Friday, September 30, 2011

Lentil Gardener's Pie

If your first thought of Gardener's pie is the vegetarian version of Shepherd's Pie, you are correct. I'm not sure if this happens in the rest of the world, but here in North America, more and more people choose to eat less meat, these group of people are called flexitarians. A flexitarian can be defined in both ways - vegetarians who occasionally eat meats and meat-eaters who want to integrate vegetarian meals in their diet. Arguments of choosing a flexitarian diet can be related to health, environment or resource consumption.

As a food blogger, I feel that it is important to have blogging goals in which one needs to explore in depth. It is similar to science where it is important to specialize in a few topics and research these topics in depth. One goal was mentioned in my White Bean Potato Purée post in which I wanted to find the best side dishes which compliments well with the main. My second goal is to share with you vegetarian recipes which will satisfy both the vegetarians and the meat lovers. I'll share with you my third blogging goal in a later post...

Here is a dish which will sure satisfy both the meat-eaters and the vegetarians, and even the vegans. I read a couple of vegetarian cookbooks, some vegetarian dishes are inspired from meaty dishes. One good substitute is ground soy which looks and tastes exactly like ground meat, the meat-eating friends won't even know that it is vegetarian. Another less known substitute is lentil. Lentils, if you cook and simmer in broth long enough, have a similar texture to ground meat. Lentils are cheap and versatile source of protein and it is not only limited to lentil soup and lentil salad. It can be used when puréed as a thickener to soups and stews, and even blend it into meatballs. In this vegetarian version of Shepherd's pie, I blended ground soy and lentils to substitute the ground lamb, and these ingredients are simmered in broth, herbs and aromatics to make this dish flavourful. For the vegan, you can omit the milk, butter and cheese that are blended in the potatoes.

What is your favourite vegetarian? Feel free to post your recipe link on the comment section.

Serves 12
Modified from Canadian Living: The Vegetarian Cookbook
Preparation Time: 15 mins
Cooking Time: 50 mins
Baking Time: 30 mins
Printable Recipe


2 tbsp olive oil
1 large onion, diced
1 celery stalk, diced
1 carrot, diced
3 garlic cloves, minced
1 1/4 cups dried green lentils, rinsed and drained
1 package precooked soy protein
2 tsp ground cumin
2 tsp dried oregano
Salt and pepper
1 can diced tomatoes, liquid drained
1 1/4 cups vegetable broth
4 russet or white potatoes, peeled and cut into 1-inch pieces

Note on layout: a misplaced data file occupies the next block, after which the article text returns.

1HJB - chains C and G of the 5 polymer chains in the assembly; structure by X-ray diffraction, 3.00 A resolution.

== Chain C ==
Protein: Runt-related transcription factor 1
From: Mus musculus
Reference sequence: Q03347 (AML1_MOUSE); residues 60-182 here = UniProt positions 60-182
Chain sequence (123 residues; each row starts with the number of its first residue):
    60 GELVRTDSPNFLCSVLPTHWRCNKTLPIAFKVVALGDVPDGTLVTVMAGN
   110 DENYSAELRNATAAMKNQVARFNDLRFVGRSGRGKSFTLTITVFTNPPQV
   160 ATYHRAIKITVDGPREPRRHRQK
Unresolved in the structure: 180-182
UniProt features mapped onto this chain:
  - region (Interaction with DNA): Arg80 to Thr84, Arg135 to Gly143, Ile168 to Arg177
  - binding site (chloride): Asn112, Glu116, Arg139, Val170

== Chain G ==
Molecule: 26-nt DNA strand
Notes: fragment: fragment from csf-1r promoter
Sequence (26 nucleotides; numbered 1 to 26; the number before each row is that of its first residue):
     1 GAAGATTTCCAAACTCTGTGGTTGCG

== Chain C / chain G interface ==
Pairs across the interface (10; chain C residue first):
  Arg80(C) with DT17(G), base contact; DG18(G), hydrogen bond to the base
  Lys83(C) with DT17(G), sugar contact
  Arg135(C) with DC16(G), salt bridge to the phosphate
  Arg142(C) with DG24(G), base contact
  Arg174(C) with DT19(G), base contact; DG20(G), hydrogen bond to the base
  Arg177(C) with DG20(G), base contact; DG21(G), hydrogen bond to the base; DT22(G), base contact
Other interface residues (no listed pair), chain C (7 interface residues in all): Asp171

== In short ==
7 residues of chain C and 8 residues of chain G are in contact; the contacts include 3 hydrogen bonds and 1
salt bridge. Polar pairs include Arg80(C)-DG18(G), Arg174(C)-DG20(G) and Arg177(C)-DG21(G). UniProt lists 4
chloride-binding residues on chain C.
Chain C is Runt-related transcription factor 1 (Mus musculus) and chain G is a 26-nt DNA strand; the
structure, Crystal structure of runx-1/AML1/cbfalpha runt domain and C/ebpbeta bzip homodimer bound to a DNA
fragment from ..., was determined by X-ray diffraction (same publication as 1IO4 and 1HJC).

4 sweet potatoes, peeled and cut into 1-inch pieces
1/3 cup milk
3 tbsps butter
1 1/2 cups old Cheddar or Mozzarella cheese
2 scallions, sliced


1. In a large pot, heat oil over medium heat. Cook onions, celery and carrot until softened, about 5 mins. Add in garlic and cook until fragrant.

2. Stir in lentils, soy protein, cumin, and oregano. Season with salt and pepper. Cook for 3 mins.

3. Add in diced tomatoes and broth. Bring to a boil and reduce to a simmer. Cover and stir occasionally. Cook for 45 mins until lentils are tender.

4. Meanwhile, in a large pot, cook potatoes and sweet potatoes in boiling salted water for 15 mins, until tender.

5. Drain water and return to dry pot. Mash together with milk and butter. Season with salt and pepper. Stir in 1/2 cup of cheese.

6. Preheat oven to 375F.

7. Transfer lentil mixture in a 13 x 9 inch baking pan.

8. Spread mashed potatoes over top.

9. Sprinkle with cheese and scallions. Bake for 25 mins until bubbly.

10. Serve.

Monday, September 26, 2011

Grantchester, UK - The Orchard

I wasn't too sure how to structure my blog posts about my trip in UK as I visited over 30 cities/villages in three weeks, well it is more like two weeks since the first week I stayed mainly in Cambridge because of the conference. 

Wikitravel has been my ultimate reference for my travelling, choosing the best places to eat and the safest places to visit. Without this, I would still fear of travelling alone and probably would not able to visit several cities in a short amount of time. When looking for information about a city, it also mentions its neighboring cities that are worth visiting. The village of Grantchester had caught my attention because of its breathtaking countryside view, and it is tradition to have a cup of tea in The Orchard when staying in Cambridge. This very small village is located about three miles out of the city. You can get there by punt, walk, bike or take the city bus.

The Orchard, established in 1868, is known for its hand-sized scones, some say it is the best place to have scones in England. As the name suggests, it is an orchard of apples where one sits on a deckchair and have scones and tea under a tree. Lovely, isn't it?

The tea room is self-service like in a cafeteria where you grab a tray and get whatever you feel like eating. When having scones in the UK, you must smother it with clotted cream and jam. Clotted cream is a thick and rich cream, a bit like whipping cream but the taste is not the same. Clotted cream and jam is the perfect combination, the ultimate indulgence.

Stay tuned for my next post about Cambridge.


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